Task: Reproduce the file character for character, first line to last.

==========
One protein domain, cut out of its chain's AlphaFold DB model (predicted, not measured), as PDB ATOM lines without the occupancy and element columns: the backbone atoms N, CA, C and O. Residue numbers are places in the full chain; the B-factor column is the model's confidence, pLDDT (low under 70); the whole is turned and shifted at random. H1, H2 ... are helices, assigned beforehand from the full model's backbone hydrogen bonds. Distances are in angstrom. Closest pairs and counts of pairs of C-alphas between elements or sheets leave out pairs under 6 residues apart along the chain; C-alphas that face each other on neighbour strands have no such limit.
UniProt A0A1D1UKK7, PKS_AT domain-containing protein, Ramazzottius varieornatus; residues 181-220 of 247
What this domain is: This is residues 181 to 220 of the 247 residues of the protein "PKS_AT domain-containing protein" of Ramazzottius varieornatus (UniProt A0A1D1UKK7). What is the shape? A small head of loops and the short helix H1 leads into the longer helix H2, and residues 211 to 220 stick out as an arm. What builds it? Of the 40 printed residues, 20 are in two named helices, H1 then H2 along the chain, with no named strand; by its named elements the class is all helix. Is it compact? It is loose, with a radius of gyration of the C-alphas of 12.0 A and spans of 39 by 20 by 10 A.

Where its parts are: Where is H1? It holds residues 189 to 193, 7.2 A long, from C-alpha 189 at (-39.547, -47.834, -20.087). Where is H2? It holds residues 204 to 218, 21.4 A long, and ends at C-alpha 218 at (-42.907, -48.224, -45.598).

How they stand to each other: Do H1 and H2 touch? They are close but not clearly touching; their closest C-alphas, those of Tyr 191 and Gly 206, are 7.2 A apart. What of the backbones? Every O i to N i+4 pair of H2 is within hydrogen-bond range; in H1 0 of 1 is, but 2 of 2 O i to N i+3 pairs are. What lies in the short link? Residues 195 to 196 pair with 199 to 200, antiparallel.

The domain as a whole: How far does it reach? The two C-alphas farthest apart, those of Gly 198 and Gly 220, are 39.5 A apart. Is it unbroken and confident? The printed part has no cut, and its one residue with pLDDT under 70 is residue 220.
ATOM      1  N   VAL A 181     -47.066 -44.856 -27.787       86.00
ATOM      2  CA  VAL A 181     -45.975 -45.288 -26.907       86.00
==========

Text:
One protein domain, cut out of its chain's AlphaFold DB model (predicted, not measured), as PDB ATOM lines without the occupancy and element columns: the backbone atoms N, CA, C and O. Residue numbers are places in the full chain; the B-factor column is the model's confidence, pLDDT (low under 70); the whole is turned and shifted at random. H1, H2 ... are helices, assigned beforehand from the full model's backbone hydrogen bonds. Distances are in angstrom. Closest pairs and counts of pairs of C-alphas between elements or sheets leave out pairs under 6 residues apart along the chain; C-alphas that face each other on neighbour strands have no such limit.
UniProt A0A1D1UKK7, PKS_AT domain-containing protein, Ramazzottius varieornatus; residues 181-220 of 247
What this domain is: This is residues 181 to 220 of the 247 residues of the protein "PKS_AT domain-containing protein" of Ramazzottius varieornatus (UniProt A0A1D1UKK7). What is the shape? A small head of loops and the short helix H1 leads into the longer helix H2, and residues 211 to 220 stick out as an arm. What builds it? Of the 40 printed residues, 20 are in two named helices, H1 then H2 along the chain, with no named strand; by its named elements the class is all helix. Is it compact? It is loose, with a radius of gyration of the C-alphas of 12.0 A and spans of 39 by 20 by 10 A.

Where its parts are: Where is H1? It holds residues 189 to 193, 7.2 A long, from C-alpha 189 at (-39.547, -47.834, -20.087). Where is H2? It holds residues 204 to 218, 21.4 A long, and ends at C-alpha 218 at (-42.907, -48.224, -45.598).

How they stand to each other: Do H1 and H2 touch? They are close but not clearly touching; their closest C-alphas, those of Tyr 191 and Gly 206, are 7.2 A apart. What of the backbones? Every O i to N i+4 pair of H2 is within hydrogen-bond range; in H1 0 of 1 is, but 2 of 2 O i to N i+3 pairs are. What lies in the short link? Residues 195 to 196 pair with 199 to 200, antiparallel.

The domain as a whole: How far does it reach? The two C-alphas farthest apart, those of Gly 198 and Gly 220, are 39.5 A apart. Is it unbroken and confident? The printed part has no cut, and its one residue with pLDDT under 70 is residue 220.
ATOM      1  N   VAL A 181     -47.066 -44.856 -27.787       86.00
ATOM      2  CA  VAL A 181     -45.975 -45.288 -26.907       86.00